It’s not often I stand in the middle of a sprawling enclosure in the jungle, tossing buckets of smashed fruits and gruel mere seconds before moon bears will be set free to roam for food. I know I’m safe (the bears are contained until I return to the other side of the fence), and I even feel inspired, though I know I’m setting the bar high for the rest of the week. This one-of-a-kind experience is thrilling, far from the ordinary, and, for my first visit to Luang Prabang, Laos, exceeds my expectations. In fact, I truly had no idea how my trip to this off-the-beaten-path Southeast Asian country would pan out. I’ve frolicked white-sand beaches and indulged in cheap foot massages in Thailand. I’ve visited ancient temples and historic markets in Cambodia. I’ve even set sail on the Mekong River and explored world-renowned sites like Ha Long Bay in Vietnam. But Laos was never on my radar. The balmy destination unanimously known as “the forgotten country” gets little global attention, where it’s more popular bordering neighbors are traversed by millions of visitors a year.
Therein lies the allure. Laos is so off the grid, and it’s managed to keep its unspoiled, centuries-deep, beguiling authenticity. The country is charmingly old-fashioned and bare boned. It lacks any of the cosmopolitan, flair that has become so pronounced in other Southeast Asian countries top cities like Saigon and Bangkok, which adds to its immaculately pristine topography and genuinely untouched culture. It has become a magnet for serious backpackers and luxury travelers alike thanks to its retro vibes, rich heritage, French colonial past, and small-scale tourism infrastructure; hordes of vacationers are virtually nonexistent.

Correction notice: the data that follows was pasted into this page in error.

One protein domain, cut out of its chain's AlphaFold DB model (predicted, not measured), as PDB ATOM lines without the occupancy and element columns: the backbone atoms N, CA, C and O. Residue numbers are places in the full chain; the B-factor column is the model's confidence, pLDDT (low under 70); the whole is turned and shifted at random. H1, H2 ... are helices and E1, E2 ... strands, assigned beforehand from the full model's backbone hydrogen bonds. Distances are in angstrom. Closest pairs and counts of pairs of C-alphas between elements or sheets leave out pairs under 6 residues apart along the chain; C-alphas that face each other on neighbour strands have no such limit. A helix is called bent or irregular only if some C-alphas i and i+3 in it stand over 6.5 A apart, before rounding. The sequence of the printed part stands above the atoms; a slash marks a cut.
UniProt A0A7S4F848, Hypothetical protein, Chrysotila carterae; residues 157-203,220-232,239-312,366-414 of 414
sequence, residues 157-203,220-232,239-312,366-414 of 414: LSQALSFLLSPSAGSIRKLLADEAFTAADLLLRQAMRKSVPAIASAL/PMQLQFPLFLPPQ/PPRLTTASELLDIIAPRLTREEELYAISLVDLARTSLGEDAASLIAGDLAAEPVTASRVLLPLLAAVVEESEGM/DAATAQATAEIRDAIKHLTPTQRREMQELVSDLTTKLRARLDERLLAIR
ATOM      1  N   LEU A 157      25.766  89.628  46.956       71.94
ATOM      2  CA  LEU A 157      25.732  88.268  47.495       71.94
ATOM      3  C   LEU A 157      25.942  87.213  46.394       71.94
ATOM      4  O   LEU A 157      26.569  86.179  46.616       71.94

Laos is a time warp for culture junkies, a natural hot spot for adventurists, and, ultimately, an exciting, life-changing destination that hasn’t fully surrendered to mass tourism. “Life-changing” may be a big statement, but the attractions are deeply unforgettable.
While I stand in the bear sanctuary, hiding bananas in tire swings and slathering honey on tree trunks, I realize this isn’t the typical “take a picture with a tiger” or “watch monkeys dress in doll costumes” attraction often found in these neck of the woods. There’s no fee and certainly no animal cruelty. The keepers who run this non-profit give me the cue, and I race behind the gate. Soon, the self-contained natural environment is flooded with 26 towering moon bears, roaming the parameters to scavenge for food. It’s exactly what they would do in the wild, but here, in the safety of the enclosure, they are not being hunted (bear paws are often used in soups and local rice wine) or held in captivity as pets (in many Southeast Asian countries, this is still a problem).
Protected from poachers who use animals in humiliating circus acts or drug them up for photo opps, these bears are safe, living longer than other bears in the wild. It’s perhaps the only ‘feed the bears’ attraction in a world ruled by ‘don’t feed the bear’ signs, truly encapsulating Luang Prabang’s commitment to beauty in the smallest things, and offering a genuine lens into the precious world of the animal kingdom without compromising their lives. Needless to say, Luang Prabang isn’t a tourist destination; it’s simply a destination that keeps it real, in and out of bear sanctuaries. And while there is virtually no gay scene, it’s not unwelcoming to gay travelers from around the world. Here, it’s not unusual to see ladyboys in cafés or gay travelers cramming Lao Lao Garden, a gay-owned restaurant that’s become the stomping ground for the LGBT community. While Luang Prabang garners more attention around the world, the gay scene is destined to grow, reflected in the country’s first gay pride here in 2012.
Tom Alderink, director of LGBT sales for global hotel group Belmond, recently visited Laos last December. “If you are visiting Southeast Asia, Laos is not to be missed. Gay travelers most enjoy the amazing level of cuisine and the gracious hospitality, and Luang Prabang is very warm and welcoming for all types of visitors.”